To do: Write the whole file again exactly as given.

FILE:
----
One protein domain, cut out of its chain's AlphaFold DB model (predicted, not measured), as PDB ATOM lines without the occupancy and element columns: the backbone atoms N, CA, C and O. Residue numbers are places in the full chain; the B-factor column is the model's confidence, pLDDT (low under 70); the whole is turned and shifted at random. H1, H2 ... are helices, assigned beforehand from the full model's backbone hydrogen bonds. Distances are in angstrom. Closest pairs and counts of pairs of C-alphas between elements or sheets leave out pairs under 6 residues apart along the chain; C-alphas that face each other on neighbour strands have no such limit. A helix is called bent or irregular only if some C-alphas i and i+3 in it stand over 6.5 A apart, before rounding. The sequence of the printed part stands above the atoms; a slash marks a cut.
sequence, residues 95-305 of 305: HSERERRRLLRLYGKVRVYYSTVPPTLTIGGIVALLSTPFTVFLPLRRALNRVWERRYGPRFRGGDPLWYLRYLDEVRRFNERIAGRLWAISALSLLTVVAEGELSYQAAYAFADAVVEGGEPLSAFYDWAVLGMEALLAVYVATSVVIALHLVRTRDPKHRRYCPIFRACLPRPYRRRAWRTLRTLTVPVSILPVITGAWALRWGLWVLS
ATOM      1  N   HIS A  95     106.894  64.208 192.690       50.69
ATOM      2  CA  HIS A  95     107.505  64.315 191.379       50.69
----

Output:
One protein domain, cut out of its chain's AlphaFold DB model (predicted, not measured), as PDB ATOM lines without the occupancy and element columns: the backbone atoms N, CA, C and O. Residue numbers are places in the full chain; the B-factor column is the model's confidence, pLDDT (low under 70); the whole is turned and shifted at random. H1, H2 ... are helices, assigned beforehand from the full model's backbone hydrogen bonds. Distances are in angstrom. Closest pairs and counts of pairs of C-alphas between elements or sheets leave out pairs under 6 residues apart along the chain; C-alphas that face each other on neighbour strands have no such limit. A helix is called bent or irregular only if some C-alphas i and i+3 in it stand over 6.5 A apart, before rounding. The sequence of the printed part stands above the atoms; a slash marks a cut.
sequence, residues 95-305 of 305: HSERERRRLLRLYGKVRVYYSTVPPTLTIGGIVALLSTPFTVFLPLRRALNRVWERRYGPRFRGGDPLWYLRYLDEVRRFNERIAGRLWAISALSLLTVVAEGELSYQAAYAFADAVVEGGEPLSAFYDWAVLGMEALLAVYVATSVVIALHLVRTRDPKHRRYCPIFRACLPRPYRRRAWRTLRTLTVPVSILPVITGAWALRWGLWVLS
ATOM      1  N   HIS A  95     106.894  64.208 192.690       50.69
ATOM      2  CA  HIS A  95     107.505  64.315 191.379       50.69